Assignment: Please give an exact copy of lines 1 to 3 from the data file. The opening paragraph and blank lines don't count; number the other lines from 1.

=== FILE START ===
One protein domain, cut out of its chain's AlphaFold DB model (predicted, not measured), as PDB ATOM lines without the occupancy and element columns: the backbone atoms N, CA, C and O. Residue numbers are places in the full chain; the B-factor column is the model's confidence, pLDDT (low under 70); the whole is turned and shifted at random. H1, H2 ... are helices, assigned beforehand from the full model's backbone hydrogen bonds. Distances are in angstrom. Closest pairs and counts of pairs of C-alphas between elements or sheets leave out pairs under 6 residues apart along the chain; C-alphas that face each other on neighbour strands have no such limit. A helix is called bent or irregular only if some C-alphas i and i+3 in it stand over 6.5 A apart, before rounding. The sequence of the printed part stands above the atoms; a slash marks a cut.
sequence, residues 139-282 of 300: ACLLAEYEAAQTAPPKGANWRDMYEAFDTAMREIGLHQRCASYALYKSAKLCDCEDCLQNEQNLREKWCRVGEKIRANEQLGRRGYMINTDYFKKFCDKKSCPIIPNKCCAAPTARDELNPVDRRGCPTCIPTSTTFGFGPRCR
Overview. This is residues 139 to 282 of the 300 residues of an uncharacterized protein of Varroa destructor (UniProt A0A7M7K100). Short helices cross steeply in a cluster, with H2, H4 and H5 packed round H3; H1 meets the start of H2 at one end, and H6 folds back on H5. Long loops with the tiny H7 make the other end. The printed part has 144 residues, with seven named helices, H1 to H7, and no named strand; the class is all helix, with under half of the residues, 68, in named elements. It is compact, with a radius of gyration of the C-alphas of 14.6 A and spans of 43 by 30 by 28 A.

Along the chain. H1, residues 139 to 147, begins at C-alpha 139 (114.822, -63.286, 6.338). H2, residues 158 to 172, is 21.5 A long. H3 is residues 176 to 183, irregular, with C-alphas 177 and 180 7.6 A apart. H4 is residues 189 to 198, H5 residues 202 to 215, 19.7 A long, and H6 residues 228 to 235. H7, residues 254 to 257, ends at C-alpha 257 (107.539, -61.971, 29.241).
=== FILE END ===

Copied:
sequence, residues 139-282 of 300: ACLLAEYEAAQTAPPKGANWRDMYEAFDTAMREIGLHQRCASYALYKSAKLCDCEDCLQNEQNLREKWCRVGEKIRANEQLGRRGYMINTDYFKKFCDKKSCPIIPNKCCAAPTARDELNPVDRRGCPTCIPTSTTFGFGPRCR
Overview. This is residues 139 to 282 of the 300 residues of an uncharacterized protein of Varroa destructor (UniProt A0A7M7K100). Short helices cross steeply in a cluster, with H2, H4 and H5 packed round H3; H1 meets the start of H2 at one end, and H6 folds back on H5. Long loops with the tiny H7 make the other end. The printed part has 144 residues, with seven named helices, H1 to H7, and no named strand; the class is all helix, with under half of the residues, 68, in named elements. It is compact, with a radius of gyration of the C-alphas of 14.6 A and spans of 43 by 30 by 28 A.

Along the chain. H1, residues 139 to 147, begins at C-alpha 139 (114.822, -63.286, 6.338). H2, residues 158 to 172, is 21.5 A long. H3 is residues 176 to 183, irregular, with C-alphas 177 and 180 7.6 A apart. H4 is residues 189 to 198, H5 residues 202 to 215, 19.7 A long, and H6 residues 228 to 235. H7, residues 254 to 257, ends at C-alpha 257 (107.539, -61.971, 29.241).